Novaes has indulged in some severity towards that pope, and believes culpable promises to have seduced him. Novaes founds that belief on the former circumstance of Vigilius consenting to receive from Boniface II the succession to the tiara.
Previous to his exile Saint Sylverius had created, in one ordination in December, nineteen bishops, thirteen priests, and five deacons. He governed the Church two years and a few days, and was interred on the isle on which he died.The Holy See remained vacant six days.
Justinian, under the reign of Saint Agapetus I, published a second and more regular edition of his Code. He had already endeavored to reduce into one body all the most useful works of the ancient jurisconsults. The extracts were arranged under certain titles, and bore the name of Digests, or Pandects; subsequently he composed his Institutes, to serve as an introduction to these books. Trebonius had a large share in those important works. Justinian also promulgated laws enforcing respect to Catholicity. They are all comprised in his Novella, as being newer than the publication of his Code. He recommends the observance of the canons, and forbids the alienation of the property of any of the churches.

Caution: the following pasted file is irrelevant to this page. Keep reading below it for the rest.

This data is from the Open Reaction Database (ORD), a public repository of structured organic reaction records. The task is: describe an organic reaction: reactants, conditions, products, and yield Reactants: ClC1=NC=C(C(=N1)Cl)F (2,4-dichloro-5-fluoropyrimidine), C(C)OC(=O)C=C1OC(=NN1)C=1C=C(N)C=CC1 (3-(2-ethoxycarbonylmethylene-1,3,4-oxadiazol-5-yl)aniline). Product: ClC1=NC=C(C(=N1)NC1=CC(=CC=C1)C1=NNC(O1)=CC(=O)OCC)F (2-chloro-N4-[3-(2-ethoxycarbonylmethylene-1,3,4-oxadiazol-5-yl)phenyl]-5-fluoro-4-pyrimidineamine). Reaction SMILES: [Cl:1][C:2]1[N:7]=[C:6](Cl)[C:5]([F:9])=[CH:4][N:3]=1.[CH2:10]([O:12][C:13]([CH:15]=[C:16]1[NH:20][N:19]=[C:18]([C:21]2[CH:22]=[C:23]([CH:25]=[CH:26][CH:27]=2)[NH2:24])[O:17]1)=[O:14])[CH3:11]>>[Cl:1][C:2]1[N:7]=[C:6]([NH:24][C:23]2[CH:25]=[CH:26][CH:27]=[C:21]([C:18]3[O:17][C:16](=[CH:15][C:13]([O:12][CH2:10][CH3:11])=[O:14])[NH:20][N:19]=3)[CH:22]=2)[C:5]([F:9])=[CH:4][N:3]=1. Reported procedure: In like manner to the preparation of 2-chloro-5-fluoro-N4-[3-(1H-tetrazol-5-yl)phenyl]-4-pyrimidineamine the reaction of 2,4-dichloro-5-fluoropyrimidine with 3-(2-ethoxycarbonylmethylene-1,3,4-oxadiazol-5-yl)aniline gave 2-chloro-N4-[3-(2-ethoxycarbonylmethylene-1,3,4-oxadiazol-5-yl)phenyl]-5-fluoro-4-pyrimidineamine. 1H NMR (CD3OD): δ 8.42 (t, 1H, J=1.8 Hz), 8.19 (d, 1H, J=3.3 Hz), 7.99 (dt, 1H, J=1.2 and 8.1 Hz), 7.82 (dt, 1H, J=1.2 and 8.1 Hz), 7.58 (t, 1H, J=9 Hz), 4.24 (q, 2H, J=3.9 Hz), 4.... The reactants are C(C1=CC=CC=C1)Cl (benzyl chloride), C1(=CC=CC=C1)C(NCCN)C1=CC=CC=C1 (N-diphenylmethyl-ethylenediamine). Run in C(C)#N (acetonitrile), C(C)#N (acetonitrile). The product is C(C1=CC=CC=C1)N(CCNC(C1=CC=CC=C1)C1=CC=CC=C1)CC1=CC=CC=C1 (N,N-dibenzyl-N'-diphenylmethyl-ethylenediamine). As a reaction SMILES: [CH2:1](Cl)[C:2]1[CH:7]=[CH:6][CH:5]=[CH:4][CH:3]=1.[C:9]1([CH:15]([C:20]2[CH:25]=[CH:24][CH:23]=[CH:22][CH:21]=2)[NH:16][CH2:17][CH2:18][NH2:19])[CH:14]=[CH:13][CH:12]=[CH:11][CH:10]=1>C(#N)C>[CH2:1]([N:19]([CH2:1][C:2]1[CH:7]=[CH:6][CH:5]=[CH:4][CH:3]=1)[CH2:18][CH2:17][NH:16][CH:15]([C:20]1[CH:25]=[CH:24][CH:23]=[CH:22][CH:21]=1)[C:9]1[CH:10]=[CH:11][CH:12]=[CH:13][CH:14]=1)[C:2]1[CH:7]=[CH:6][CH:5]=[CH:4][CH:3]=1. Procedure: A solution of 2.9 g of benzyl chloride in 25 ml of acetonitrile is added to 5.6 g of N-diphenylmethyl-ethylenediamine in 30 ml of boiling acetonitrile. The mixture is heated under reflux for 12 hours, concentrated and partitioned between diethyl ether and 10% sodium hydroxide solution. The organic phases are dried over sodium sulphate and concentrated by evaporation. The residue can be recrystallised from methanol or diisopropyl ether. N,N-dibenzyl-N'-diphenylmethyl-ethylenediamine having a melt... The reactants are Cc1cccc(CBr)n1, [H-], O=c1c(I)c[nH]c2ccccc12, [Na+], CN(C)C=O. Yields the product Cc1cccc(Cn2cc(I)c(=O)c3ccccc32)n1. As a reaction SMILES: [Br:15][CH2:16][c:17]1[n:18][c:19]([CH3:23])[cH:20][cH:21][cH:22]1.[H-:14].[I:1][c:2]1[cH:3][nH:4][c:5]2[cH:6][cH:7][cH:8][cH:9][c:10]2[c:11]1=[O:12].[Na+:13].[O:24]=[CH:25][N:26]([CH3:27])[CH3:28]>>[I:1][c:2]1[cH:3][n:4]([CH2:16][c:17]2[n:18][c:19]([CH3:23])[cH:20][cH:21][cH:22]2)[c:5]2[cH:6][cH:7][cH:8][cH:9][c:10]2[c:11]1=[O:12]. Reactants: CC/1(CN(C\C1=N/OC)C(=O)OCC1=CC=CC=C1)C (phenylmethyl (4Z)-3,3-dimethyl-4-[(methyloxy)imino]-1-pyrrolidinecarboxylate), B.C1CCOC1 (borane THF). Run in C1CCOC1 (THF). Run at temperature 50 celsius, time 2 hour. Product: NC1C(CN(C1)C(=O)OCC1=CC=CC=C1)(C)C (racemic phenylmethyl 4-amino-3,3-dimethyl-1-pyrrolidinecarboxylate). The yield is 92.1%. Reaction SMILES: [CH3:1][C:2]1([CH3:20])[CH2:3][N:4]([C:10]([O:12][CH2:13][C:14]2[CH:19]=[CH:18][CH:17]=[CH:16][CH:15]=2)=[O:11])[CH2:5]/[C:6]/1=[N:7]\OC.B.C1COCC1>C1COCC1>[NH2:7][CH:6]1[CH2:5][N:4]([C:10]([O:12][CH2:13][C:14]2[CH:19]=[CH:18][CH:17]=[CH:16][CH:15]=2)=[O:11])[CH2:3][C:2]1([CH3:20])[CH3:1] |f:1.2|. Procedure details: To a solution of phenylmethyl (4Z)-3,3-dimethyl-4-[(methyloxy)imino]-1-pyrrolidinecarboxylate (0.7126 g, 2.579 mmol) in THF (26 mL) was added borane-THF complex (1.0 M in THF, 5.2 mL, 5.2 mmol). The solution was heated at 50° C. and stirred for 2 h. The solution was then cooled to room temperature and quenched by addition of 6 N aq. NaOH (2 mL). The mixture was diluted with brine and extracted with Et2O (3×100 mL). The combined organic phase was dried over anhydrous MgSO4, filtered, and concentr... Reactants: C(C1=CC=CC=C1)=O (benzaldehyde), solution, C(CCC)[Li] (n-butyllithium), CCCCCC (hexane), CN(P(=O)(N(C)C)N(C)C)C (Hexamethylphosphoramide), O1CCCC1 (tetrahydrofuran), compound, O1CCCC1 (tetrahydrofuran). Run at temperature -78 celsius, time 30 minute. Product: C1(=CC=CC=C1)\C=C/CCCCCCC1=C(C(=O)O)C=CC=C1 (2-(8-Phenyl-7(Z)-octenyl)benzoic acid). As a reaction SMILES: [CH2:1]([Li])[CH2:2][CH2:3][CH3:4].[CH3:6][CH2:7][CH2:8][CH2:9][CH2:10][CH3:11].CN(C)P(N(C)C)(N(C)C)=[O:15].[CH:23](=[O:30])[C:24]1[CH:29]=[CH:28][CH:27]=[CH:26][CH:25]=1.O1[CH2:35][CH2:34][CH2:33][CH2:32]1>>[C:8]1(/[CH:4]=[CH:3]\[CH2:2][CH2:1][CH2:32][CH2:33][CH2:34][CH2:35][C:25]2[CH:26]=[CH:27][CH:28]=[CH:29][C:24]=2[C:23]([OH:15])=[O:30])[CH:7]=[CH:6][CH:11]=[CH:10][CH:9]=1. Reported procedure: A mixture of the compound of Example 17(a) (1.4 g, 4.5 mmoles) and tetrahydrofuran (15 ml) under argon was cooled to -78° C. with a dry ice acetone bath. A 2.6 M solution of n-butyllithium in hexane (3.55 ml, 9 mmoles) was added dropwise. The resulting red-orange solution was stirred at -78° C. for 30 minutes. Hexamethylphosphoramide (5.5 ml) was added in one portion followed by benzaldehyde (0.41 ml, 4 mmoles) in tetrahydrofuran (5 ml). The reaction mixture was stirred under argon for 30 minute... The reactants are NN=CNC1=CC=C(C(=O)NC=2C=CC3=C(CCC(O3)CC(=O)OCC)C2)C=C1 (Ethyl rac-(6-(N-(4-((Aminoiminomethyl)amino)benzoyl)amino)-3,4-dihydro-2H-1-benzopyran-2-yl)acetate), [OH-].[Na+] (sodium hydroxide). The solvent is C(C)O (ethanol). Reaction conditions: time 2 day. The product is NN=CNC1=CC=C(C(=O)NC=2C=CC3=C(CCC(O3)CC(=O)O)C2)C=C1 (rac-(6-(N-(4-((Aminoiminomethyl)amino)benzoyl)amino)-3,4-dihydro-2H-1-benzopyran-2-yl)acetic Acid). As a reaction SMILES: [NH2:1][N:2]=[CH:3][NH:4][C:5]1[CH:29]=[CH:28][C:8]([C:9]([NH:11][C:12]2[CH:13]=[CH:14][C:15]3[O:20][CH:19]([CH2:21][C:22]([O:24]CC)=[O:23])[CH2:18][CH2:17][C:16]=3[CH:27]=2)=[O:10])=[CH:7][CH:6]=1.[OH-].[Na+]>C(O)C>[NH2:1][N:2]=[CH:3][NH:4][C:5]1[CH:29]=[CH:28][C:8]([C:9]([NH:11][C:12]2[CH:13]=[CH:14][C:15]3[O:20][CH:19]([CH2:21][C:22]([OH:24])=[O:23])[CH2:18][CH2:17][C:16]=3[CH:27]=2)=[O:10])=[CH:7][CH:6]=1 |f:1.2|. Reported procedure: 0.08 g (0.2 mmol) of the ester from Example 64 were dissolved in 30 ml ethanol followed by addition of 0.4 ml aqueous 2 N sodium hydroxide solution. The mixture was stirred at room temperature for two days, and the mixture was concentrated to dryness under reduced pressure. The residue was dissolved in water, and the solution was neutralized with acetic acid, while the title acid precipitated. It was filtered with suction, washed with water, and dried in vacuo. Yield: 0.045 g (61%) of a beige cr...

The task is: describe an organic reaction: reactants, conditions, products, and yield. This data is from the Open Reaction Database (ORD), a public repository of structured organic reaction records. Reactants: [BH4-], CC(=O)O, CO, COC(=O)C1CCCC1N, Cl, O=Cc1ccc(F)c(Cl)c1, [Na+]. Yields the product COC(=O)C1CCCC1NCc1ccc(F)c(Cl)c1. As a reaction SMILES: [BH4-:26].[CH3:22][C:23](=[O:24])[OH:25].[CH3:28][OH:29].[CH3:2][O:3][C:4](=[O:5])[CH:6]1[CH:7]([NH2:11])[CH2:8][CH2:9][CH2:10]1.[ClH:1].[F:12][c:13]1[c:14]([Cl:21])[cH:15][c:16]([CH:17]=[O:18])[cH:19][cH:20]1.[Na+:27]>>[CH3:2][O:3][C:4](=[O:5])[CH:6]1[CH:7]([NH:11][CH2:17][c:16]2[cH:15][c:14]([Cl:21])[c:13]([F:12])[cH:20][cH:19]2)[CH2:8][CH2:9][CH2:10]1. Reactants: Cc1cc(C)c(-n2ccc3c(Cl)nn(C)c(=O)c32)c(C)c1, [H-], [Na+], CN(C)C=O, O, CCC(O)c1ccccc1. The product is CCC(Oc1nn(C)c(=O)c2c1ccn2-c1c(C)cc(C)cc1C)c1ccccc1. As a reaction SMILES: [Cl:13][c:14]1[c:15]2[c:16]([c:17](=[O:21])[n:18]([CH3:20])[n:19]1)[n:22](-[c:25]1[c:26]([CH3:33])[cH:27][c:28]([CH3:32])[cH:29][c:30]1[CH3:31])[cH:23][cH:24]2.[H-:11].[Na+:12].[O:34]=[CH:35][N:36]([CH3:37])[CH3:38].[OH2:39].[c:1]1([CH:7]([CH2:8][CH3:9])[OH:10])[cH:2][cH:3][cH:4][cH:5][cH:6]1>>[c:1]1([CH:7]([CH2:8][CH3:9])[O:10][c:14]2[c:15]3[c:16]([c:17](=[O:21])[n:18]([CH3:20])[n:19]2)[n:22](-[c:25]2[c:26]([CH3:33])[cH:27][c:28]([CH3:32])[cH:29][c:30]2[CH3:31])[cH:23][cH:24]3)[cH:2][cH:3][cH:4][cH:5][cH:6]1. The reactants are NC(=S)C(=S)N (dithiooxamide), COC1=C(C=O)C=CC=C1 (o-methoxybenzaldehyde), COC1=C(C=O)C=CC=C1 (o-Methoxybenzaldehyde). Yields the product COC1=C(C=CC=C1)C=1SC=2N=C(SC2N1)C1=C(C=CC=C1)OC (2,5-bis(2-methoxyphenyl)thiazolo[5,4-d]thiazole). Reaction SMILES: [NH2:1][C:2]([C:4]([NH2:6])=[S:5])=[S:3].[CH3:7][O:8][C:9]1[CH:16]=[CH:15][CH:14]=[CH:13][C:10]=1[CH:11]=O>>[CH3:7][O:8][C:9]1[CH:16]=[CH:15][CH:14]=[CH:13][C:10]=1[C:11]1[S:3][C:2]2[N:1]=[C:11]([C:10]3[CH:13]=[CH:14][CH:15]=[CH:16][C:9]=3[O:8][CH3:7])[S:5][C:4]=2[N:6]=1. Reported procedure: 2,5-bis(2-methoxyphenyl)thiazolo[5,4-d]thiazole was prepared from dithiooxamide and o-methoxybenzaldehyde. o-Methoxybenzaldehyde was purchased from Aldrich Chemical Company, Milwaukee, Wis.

VIGILIUS A.D. 538-555
WE have no doubt that Vigilius ardently desired the tiara, for, after being named, probably with his own consent, as successor to the papacy without any election, he afterwards figured as antipope, under Sylverius. But those facts do not justify prejudices, still less do they justify false accusations against him. Let us examine the actual pontifical career of this pope, who on more than one occasion will show himself a courageous soldier of Christ.